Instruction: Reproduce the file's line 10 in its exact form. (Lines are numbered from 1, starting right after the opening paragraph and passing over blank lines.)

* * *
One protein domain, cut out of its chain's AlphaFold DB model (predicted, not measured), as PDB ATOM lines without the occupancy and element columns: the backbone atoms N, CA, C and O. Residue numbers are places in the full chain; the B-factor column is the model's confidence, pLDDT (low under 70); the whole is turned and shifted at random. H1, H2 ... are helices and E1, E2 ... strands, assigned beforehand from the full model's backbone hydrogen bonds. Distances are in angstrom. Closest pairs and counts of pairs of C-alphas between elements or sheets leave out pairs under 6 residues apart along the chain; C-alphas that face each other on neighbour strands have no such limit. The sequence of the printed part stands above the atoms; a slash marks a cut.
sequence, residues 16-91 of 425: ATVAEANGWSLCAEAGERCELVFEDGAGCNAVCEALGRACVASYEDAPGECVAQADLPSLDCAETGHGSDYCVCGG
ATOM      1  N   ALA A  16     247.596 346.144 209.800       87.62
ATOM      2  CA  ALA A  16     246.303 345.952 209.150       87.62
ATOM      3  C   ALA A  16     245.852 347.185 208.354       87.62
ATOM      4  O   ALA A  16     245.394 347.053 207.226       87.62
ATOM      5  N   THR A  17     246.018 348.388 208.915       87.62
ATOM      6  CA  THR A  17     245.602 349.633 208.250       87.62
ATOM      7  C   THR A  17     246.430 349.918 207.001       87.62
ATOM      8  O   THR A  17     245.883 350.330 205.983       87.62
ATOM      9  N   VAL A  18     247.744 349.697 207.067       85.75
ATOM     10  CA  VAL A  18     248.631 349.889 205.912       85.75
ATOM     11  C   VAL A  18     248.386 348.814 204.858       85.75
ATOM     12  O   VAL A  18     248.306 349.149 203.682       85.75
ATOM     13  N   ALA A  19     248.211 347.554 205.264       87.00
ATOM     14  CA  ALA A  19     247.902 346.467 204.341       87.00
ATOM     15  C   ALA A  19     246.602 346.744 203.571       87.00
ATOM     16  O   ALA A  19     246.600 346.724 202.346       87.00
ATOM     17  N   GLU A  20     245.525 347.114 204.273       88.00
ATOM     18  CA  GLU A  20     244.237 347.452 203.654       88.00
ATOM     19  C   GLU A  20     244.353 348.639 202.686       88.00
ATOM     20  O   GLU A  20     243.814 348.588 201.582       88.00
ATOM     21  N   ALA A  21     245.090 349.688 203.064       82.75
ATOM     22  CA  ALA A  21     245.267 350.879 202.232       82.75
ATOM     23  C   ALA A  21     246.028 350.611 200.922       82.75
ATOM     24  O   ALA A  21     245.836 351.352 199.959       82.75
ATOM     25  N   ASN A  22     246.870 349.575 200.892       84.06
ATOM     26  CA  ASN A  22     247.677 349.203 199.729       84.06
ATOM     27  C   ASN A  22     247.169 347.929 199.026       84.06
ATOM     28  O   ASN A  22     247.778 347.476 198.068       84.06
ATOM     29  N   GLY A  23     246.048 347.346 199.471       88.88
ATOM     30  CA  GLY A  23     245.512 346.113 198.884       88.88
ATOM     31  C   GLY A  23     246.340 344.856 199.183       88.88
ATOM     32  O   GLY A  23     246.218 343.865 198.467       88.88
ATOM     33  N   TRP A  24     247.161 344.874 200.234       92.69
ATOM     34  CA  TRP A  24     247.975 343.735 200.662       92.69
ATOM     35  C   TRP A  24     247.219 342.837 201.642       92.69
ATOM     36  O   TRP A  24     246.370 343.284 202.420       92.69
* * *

ATOM      9  N   VAL A  18     247.744 349.697 207.067       85.75